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Children very often experience multiple painful procedures in the course of their emergency department visit, as a part of investigation and treatment. The pain associated with these procedures can cause both long and short-term sequelae. Minimizing procedure-related pain should be a routine part of emergency department care for children.

BROWSE EVIDENCE REPOSITORY

 

Bottom Line Recommendations

Recommandations de Base: Douleur procédurale

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French Bottom line recommendations for the treatment and management of procedural pain. Published online: March 2017.

Bottom Line Recommendations: Procedural Pain

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Ali, S, Drendel A & TREKK Network

Bottom line recommendations for the treatment and management of procedural pain. Published online: November 2016.

Bottom Line: Pain Ease(R): Topical anesthetic skin refrigerant (for children 4 years and older)

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BC Children's Hospital

Purpose: Pain Ease spray is a vapocoolant (skin refrigerant) intended for topical application to skin and minor open wounds. It controls pain associated with injections (venipunctures, IV start) and minor surgical procedures (eg. irrigating laceration/abrasions).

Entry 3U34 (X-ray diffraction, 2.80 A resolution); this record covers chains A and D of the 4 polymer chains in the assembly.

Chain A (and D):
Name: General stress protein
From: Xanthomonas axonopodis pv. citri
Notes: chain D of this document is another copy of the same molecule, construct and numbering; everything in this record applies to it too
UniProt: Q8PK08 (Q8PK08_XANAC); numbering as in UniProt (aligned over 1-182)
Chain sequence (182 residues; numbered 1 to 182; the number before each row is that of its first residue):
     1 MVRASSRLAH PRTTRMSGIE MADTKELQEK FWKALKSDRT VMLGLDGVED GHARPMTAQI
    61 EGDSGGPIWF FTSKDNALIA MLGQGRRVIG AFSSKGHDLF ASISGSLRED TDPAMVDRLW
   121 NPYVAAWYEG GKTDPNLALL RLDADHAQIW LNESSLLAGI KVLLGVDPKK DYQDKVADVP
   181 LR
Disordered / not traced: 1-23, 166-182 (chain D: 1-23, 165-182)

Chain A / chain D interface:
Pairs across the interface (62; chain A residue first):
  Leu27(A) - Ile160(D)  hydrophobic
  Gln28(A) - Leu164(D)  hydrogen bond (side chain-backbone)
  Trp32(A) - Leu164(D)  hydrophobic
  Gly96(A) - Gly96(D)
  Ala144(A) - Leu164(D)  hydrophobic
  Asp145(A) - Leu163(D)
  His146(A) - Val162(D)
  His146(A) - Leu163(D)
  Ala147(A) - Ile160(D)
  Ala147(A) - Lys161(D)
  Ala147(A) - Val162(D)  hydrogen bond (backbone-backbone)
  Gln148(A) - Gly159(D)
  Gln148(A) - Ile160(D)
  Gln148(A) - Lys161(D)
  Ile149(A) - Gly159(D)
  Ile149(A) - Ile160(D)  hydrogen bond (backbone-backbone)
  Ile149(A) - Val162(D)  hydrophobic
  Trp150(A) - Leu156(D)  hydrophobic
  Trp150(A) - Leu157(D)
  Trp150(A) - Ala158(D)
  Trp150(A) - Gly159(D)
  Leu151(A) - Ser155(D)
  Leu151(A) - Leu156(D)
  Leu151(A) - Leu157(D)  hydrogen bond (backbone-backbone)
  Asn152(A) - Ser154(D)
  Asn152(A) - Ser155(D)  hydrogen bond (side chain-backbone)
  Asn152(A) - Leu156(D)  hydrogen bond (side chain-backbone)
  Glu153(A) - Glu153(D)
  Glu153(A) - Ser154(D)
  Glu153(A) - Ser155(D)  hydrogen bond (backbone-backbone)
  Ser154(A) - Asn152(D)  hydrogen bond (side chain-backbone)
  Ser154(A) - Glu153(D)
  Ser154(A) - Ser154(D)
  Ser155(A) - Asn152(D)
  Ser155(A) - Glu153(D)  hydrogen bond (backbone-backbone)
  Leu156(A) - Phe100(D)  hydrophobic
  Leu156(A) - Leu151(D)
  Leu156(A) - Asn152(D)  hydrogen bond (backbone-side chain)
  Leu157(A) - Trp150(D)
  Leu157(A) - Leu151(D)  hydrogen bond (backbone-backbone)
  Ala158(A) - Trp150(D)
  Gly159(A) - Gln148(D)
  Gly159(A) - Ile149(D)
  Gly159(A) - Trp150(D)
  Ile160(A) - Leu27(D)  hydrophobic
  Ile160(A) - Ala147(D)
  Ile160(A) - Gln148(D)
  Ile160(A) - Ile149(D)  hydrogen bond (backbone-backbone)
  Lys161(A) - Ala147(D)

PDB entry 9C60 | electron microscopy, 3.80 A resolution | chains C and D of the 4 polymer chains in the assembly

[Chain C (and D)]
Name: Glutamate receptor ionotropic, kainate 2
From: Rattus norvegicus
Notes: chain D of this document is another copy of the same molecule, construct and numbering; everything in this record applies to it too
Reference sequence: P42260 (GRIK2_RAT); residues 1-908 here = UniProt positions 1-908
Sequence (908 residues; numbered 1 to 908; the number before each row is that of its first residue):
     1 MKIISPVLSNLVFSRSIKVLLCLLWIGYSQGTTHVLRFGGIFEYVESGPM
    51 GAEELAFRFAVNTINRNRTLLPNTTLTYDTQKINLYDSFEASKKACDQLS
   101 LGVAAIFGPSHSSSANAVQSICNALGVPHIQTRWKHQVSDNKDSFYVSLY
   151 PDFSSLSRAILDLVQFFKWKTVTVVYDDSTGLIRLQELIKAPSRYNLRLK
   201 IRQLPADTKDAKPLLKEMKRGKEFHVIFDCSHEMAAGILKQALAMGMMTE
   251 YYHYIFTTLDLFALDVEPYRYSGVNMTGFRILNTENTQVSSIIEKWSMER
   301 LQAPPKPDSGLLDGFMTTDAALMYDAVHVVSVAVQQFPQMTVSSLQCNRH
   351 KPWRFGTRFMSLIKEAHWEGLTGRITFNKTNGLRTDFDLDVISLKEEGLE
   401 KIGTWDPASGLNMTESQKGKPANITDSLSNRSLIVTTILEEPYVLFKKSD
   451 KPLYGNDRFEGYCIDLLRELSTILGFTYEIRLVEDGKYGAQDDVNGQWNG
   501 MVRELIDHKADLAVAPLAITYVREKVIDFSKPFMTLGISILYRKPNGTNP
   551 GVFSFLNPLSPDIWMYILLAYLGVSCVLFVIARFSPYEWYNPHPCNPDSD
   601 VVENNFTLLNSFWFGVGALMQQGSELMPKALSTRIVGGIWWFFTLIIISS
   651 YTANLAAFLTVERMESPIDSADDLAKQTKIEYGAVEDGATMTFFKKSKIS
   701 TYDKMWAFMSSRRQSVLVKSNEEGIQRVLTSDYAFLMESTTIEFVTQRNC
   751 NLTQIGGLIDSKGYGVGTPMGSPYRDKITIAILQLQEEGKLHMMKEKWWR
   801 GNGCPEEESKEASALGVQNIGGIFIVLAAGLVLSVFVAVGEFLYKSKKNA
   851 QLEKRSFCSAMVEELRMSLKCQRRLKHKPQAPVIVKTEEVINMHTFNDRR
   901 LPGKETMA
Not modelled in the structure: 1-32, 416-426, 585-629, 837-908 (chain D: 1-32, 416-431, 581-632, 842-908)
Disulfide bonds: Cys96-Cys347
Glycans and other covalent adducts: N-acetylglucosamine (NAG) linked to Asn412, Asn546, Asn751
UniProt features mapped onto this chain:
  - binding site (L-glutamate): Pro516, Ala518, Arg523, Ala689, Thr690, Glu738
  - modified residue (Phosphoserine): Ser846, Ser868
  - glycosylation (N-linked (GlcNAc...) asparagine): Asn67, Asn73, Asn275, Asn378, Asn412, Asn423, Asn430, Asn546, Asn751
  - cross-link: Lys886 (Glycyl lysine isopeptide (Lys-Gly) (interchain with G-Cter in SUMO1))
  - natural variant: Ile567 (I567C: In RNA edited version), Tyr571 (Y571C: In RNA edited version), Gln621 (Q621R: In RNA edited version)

Bottom Line: Sucrose as a procedural analgesic for infants up to 12 monts of age

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BC Children's Hospital

Purpose: Oral sucrose and other sweet tasting solutions have been used for management of pain in infants for centuries. Studies done since the early 1990's have demonstrated that the administration of sucrose and non-nutritive sucking are effective non-pharmacological interventions for relief of procedural pain in neonates and infants and may help reduce pain in infants up to 12 months of age. Sucrose and non-nutritive sucking are thought to elevate pain thresholds via endogenous opioid pathways.

Bottom Line: Psychological Interventions

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BC Children's Hospital

Even with sedation, the success of a procedure is equally reliant upon careful consideration of psychosocial aspects as it is reliant on physical aspects. A sense of mastery and control experienced by parents and children is crucial to their confidence in managing any future procedures. Reducing both pain and anxiety will facilitate effective coping.